Our initial attempts to express p53 polypeptides that contained both the DNA binding and oligomerization domains in a soluble form were unsuccessful. To address this problem, we introduced stabilizing amino‐acid substitutions in the DNA binding domain of human p53, which, in its wild‐type form, has a very low melting temperature (Bullock et al, 1997). The designed substitutions targeted non‐conserved residues away from the DNA binding surface and, generally, sampled residues from the repertoire present at that position in p53 proteins from other species (Soussi and May, 1996). The goal of these substitutions was to maximize the contribution of the hydrophobic effect to protein folding. One substitution, Arg209 to Pro, was designed computationally (Zhu et al, 2004). After many rounds of mutagenesis and functional testing, we obtained a stabilized (ST) human p53 DNA binding domain that had the same DNA binding specificity as wild‐type p53 and was functional in cells (Figures 1, 2A and B; Supplementary Figures S1–S6).
For crystallization, we expressed a p53 polypeptide lacking the unstructured N‐terminal and C‐terminal ends of the protein and most of the linker between the DNA binding and oligomerization domains. Further, two amino‐acid substitutions were introduced in the tetramerization domain to convert it to a dimerization domain (Davison et al, 2001). Three p53 proteins modified in this way were studied; they are referred to as p53CR1, p53CR2 and p53CR3 and have deletions of 30, 29 and 28 residues, respectively, in the linker between the DNA binding and oligomerization domains (Supplementary Figure S6).
The three‐dimensional structure of p53CR1 in the absence of DNA was determined at a resolution of 2.1 Å (Supplementary Table 1). As predicted, the protein crystallized as a dimer (Figure 2C). The stabilized DNA binding domains adopted the same conformation as the wild‐type DNA binding domain (Cho et al, 1994). The dimerization domain also adopted the same conformation as the half wild‐type tetramerization domain (Lee et al, 1994; Clore et al, 1995; Jeffrey et al, 1995; Davison et al, 2001). The DNA binding domains of the dimer did not interact with one another and it appears that their orientation relative to each other was dictated by crystal packing contacts.
The p53CR2 and p53CR3 proteins formed stable complexes with DNA oligonucleotides containing consensus p53 binding sites (Supplementary Figure S7), allowing their three‐dimensional structures with DNA to be determined at resolutions of 2.4 and 3.2 Å, respectively (Supplementary Table 1). The two structures were essentially identical (Supplementary Figure S8) and so the description will focus on the higher resolution p53CR2–DNA structure.
The overall structure shows two p53CR2 dimers—having in total four DNA binding domains—bound to double‐stranded DNA (Figure 2D and E). The DNA molecule contains four contiguous pentamer repeats, which we named a, b, c and d, reflecting their 5′ to 3′ order (Figure 2A). The major groove of each pentamer repeat is recognized by one p53 subunit, which bears the same label (A, B, C and D) as the repeat it contacts. The structure can recapitulate well how a full‐length p53 tetramer would bind DNA. Unlike p53CR2, full‐length p53 has long linkers between the DNA binding and oligomerization domains, allowing the oligomerization domains of all four subunits to interact with each other (Figure 2E).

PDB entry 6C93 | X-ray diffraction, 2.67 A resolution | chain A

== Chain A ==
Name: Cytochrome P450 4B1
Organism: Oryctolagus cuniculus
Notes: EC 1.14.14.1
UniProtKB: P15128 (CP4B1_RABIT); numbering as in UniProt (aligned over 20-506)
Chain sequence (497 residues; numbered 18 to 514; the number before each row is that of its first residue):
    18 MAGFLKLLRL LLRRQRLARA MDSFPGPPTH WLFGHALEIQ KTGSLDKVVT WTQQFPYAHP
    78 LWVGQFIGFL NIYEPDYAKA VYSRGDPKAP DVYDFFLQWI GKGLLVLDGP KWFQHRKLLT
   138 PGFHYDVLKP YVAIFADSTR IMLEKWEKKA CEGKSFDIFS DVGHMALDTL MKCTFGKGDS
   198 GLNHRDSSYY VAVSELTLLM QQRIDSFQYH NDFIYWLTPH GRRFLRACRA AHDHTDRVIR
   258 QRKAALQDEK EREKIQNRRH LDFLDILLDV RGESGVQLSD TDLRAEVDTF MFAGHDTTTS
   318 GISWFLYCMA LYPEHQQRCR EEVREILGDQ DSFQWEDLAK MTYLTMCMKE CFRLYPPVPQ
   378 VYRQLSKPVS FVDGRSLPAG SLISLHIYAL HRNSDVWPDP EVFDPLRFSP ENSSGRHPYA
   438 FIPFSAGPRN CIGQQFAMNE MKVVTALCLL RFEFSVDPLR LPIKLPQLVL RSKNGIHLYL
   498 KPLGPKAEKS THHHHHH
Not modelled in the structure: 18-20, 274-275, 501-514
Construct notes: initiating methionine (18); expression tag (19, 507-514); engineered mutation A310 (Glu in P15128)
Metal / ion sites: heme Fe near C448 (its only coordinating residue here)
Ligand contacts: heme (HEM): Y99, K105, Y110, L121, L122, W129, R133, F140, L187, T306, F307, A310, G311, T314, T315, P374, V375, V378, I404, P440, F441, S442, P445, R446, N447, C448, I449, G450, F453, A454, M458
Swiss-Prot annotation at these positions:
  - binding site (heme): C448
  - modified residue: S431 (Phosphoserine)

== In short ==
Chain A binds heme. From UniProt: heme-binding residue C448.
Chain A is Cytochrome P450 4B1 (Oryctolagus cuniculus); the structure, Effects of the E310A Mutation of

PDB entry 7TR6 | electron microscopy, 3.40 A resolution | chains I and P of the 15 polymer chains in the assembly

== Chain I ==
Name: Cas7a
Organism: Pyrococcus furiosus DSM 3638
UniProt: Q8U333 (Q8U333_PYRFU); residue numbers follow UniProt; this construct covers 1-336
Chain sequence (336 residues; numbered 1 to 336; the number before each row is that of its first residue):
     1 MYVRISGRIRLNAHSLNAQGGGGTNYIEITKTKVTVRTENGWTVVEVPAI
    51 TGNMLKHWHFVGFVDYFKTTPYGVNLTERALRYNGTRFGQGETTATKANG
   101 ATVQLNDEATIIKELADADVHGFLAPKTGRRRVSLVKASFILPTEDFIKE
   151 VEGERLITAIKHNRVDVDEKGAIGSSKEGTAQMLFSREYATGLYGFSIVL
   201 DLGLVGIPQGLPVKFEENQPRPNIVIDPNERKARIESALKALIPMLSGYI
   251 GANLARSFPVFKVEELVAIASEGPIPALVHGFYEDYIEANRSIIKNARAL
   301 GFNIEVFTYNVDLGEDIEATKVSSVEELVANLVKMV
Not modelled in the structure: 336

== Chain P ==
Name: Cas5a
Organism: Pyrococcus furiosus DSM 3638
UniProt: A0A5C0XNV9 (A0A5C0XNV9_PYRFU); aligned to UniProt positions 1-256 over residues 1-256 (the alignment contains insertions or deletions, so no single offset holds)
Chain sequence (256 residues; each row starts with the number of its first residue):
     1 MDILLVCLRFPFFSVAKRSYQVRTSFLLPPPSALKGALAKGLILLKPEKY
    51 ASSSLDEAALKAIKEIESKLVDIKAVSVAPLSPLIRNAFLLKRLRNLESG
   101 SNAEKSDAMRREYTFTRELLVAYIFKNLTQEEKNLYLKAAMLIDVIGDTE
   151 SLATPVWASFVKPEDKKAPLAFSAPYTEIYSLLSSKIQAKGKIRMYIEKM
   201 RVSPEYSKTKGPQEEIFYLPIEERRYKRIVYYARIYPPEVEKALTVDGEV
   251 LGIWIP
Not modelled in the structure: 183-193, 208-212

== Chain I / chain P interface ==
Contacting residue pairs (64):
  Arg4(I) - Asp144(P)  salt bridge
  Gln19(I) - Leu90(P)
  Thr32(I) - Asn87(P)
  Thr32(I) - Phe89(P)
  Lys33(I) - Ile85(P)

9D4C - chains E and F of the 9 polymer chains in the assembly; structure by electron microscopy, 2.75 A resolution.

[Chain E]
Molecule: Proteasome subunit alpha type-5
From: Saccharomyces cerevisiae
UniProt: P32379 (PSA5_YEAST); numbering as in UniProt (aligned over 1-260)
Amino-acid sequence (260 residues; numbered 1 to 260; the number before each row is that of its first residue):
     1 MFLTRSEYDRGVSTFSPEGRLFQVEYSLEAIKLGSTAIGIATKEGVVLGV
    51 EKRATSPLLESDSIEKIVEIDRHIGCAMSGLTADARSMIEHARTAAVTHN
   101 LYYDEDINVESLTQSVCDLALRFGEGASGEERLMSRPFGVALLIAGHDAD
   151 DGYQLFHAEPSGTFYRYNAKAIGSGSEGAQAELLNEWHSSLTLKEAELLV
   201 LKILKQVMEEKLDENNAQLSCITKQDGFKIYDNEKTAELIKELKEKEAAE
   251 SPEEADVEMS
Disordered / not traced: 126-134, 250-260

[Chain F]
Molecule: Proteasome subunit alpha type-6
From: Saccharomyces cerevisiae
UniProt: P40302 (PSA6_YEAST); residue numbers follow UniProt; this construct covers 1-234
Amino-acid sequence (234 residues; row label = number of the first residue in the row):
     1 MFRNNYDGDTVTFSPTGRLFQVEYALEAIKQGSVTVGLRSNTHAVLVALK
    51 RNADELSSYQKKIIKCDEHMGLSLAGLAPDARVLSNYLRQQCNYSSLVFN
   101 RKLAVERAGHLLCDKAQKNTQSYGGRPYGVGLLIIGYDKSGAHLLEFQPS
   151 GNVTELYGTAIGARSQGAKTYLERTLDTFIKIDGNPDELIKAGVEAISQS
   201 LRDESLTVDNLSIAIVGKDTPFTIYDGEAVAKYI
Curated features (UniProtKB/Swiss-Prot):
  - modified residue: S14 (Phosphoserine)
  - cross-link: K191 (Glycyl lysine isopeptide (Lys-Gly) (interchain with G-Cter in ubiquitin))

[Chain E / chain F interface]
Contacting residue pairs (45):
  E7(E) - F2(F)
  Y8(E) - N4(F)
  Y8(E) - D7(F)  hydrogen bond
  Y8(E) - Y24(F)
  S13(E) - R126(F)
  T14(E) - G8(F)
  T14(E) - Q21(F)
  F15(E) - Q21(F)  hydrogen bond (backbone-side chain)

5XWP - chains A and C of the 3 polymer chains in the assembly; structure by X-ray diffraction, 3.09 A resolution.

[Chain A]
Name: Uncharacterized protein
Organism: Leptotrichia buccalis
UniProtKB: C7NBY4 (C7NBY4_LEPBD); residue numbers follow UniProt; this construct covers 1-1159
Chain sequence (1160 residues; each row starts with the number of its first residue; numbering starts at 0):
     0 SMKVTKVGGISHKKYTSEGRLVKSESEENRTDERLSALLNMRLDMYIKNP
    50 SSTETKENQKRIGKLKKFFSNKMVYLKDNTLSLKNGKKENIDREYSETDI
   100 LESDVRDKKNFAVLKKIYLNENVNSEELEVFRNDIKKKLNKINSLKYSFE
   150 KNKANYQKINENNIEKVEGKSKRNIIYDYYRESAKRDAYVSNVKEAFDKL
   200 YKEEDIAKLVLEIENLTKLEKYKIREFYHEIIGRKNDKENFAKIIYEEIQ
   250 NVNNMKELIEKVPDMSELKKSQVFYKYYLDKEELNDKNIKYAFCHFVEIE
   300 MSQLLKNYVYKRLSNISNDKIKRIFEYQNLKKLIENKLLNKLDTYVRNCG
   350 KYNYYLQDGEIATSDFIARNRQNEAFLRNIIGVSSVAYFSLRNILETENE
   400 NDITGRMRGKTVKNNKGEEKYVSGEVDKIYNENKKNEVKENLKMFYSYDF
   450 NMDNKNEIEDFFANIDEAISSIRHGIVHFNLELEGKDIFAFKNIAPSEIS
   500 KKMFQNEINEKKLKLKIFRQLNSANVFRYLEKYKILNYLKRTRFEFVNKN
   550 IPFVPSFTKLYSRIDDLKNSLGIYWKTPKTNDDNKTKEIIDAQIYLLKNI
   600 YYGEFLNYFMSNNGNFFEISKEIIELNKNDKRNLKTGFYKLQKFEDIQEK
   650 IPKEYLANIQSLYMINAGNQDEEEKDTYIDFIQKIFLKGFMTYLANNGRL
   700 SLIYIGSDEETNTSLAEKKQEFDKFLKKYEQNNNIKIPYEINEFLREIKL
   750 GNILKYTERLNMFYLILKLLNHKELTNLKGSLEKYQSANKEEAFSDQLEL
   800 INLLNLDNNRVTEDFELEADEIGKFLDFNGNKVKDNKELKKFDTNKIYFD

Validation of the structure
While the overall structure of the p53CR2–DNA complex appears grossly similar to the recently described structures of four p53 DNA binding domains in complex with DNA (Malecka et al, 2009; Chen et al, 2010; Kitayner et al, 2010), none of the previous structures can be superimposed on the p53CR2–DNA structure or on each other (Supplementary Figure S9). One of the several differences between the various structures is the intersubunit interface between the DNA binding domains recognizing parallel non‐consecutive pentamer repeats, for example, domains B and D. Two main areas of interaction are evident at this interface in the p53CR2–DNA structure (Figure 3A and B). One area, near the bound DNA, is dominated by hydrogen bonds involving Thr123, Thr140, Glu198 and Gly199 from one subunit and Ser94, Ser96, Gln167 and Thr170 from the other subunit. The second area, away from the bound DNA, involves Val225, Gly226, Asp228 from one subunit and Ser99, Lys101, Tyr103, Leu264 and Arg267 from the other subunit.
This second area of interaction is unique to the p53CR2–DNA structure among all the previously described p53 tetramer–DNA structures (Figure 3C; Supplementary Figure S9). Gly226 appears critical for this interface, because glycine's small side chain permits the two subunits to come close to each other. We modelled the common rotamers of phenylalanine at this position. All these rotamers were incompatible with the p53CR2–DNA structure, as they overlapped with the side chains of either Arg267 or Tyr103 from the other subunit (Figure 3C and D). Yet, they were compatible with all the previously determined p53 tetramer structures, which are characterized by larger intersubunit distances (Figure 3C; Supplementary Figure S9).
As predicted by the p53CR2–DNA structure, the Gly226 to Phe substitution compromised the ability of full‐length p53 to activate transcription from a binding site containing contiguous pentamer repeats and, importantly, substitution of Arg267 with serine acted as a second‐site revertant (Figure 3E; Supplementary Figure S10). In contrast, the Gly226 to Phe substitution did not compromise the transcriptional activity of p53 from a DNA site with a 10 base pair insertion between pentamer repeats b and c. This insertion moves p53 domains B and D away from each other and should make p53 tolerant to interface substitutions, as, indeed, was the case. Thus, second‐site revertant mutagenesis analysis of the transcriptional activity of full‐length p53 in human cells supports the p53CR2–DNA structure described here and not any one of the other previously determined p53 tetramer‐DNA structures.